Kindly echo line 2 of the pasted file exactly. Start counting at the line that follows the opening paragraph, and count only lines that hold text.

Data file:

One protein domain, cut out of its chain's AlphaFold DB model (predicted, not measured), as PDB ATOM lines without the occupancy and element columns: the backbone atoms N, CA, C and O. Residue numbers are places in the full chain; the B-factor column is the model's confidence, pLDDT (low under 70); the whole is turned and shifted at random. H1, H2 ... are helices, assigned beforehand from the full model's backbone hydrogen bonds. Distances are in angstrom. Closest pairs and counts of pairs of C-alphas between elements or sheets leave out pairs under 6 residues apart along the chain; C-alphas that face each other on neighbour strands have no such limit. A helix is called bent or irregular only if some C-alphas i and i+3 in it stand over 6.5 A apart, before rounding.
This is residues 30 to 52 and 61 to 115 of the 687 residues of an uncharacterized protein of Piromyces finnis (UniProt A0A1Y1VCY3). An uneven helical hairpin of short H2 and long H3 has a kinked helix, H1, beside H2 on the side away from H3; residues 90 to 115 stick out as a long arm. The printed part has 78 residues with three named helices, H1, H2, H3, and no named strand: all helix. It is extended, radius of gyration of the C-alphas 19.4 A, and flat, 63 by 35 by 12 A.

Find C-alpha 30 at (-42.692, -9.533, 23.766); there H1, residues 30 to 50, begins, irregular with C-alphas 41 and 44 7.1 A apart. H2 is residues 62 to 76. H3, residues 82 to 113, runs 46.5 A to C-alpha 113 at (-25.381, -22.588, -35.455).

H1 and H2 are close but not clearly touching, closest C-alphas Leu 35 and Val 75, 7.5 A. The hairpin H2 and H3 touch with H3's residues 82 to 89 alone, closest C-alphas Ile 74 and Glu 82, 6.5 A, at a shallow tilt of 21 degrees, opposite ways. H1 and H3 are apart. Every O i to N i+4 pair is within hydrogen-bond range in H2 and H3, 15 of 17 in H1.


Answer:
Find C-alpha 30 at (-42.692, -9.533, 23.766); there H1, residues 30 to 50, begins, irregular with C-alphas 41 and 44 7.1 A apart. H2 is residues 62 to 76. H3, residues 82 to 113, runs 46.5 A to C-alpha 113 at (-25.381, -22.588, -35.455).